Nissan recently issued a recall for around 346,000 vehicles to replace defective Takata airbags. Takata airbags were first recalled in 2014, yet Nissan did not announce these vehicles contained defective airbags until January 2020. Authorized Nissan Dealerships began replacing the airbags on February 10, 2020.
Posts tagged "ammonium nitrate"
In April 2013, an explosion at an ammonium nitrate storage facility rocked the small town of West, Texas, and killed over a dozen people, including first responders.
Ford has recalled close to one million vehicles around the world to replace defective Takata airbag inflators. The Detroit Free Press reports that the vehicles have been recalled due to a risk of flying shrapnel caused by exploding airbag inflators. Takata used the chemical, ammonium nitrate, to create an explosion to inflate airbags. However, it can deteriorate over time due to heat and humidity. When the ammonium nitrate has deteriorated, it will explode with too much force and blow apart the metal canister designed to contain the explosion. Hundreds of people have been injured by the shrapnel from these airbags and at least twenty-three people have been killed worldwide.
Honda is adding 1.4 million cars, SUVs, and trucks to its list of vehicles that should have their Takata airbags replaced. Included in the airbag recall list are vehicles branded as Acura, Honda's luxury brand, according to the automaker.
On Tuesday, August 23, a truck crashed, caught fire, and exploded in the small town of Quemado near Eagle Pass, Texas. The explosion leveled the nearby home of Lucila Robles, killing her, and left debris more than two miles away. On Monday, August 29, Takata Corp., the troubled airbag manufacturer, confirmed that the truck was carrying Takata airbag inflators with their ammonium nitrate propellant. Takata has a warehouse in Eagle Pass and a factory across the border in Monclava, Mexico.
The National Highway Traffic Safety Administration (NHTSA) has opened a formal engineering analysis investigation into airbags made by ARC Automotive after the company's airbags were linked to the death of a Canadian driver last month. The fatality in Canada was due to the driver's Hyundai Elantra's airbag inflator exploding as a result of a low impact collision. This death was the first known fatality in recent years from a rupture in an airbag manufactured by a supplier other than Takata. Previous non-fatal incidents involving ARC airbags in 2009 and 2014 sparked preliminary investigations into whether the airbags should be the subject of a product recall.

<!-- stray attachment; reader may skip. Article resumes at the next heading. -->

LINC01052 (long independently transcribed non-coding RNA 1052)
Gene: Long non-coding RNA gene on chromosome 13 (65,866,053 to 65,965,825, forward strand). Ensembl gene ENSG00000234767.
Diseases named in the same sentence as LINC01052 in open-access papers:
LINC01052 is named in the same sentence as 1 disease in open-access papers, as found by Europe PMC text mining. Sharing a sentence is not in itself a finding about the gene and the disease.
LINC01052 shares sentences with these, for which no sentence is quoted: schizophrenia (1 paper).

Some Fiat Chrysler, Mitsubishi, Toyota, and Volkswagen vehicles from the 2016 and 2017 model years being sold are equipped with Takata airbag inflators, despite the devices being potentially defective and likely to be recalled within a few years, according to a Senate report. Takata has already agreed to recall about 69 million airbag inflators in the U.S. by the end of 2019, but these automakers can legally sell their newer model vehicles as they are not yet covered by the recall.
According to a recent editorial in the Dallas Morning News, West residents were clueless about the extreme dangers they were living next to until an April 17 explosion killed 15 and devastated a 35-block area. This was not an accident this information was never shared, but on purpose. A little-known section of Texas law allows agencies to withhold information they regard as confidential concerning the handling, storage and transportation of extremely hazardous chemicals. Not only can state agencies claim the right under the law to ensure that the public remains in the dark, they can assert the right to not even explain why they will not release data.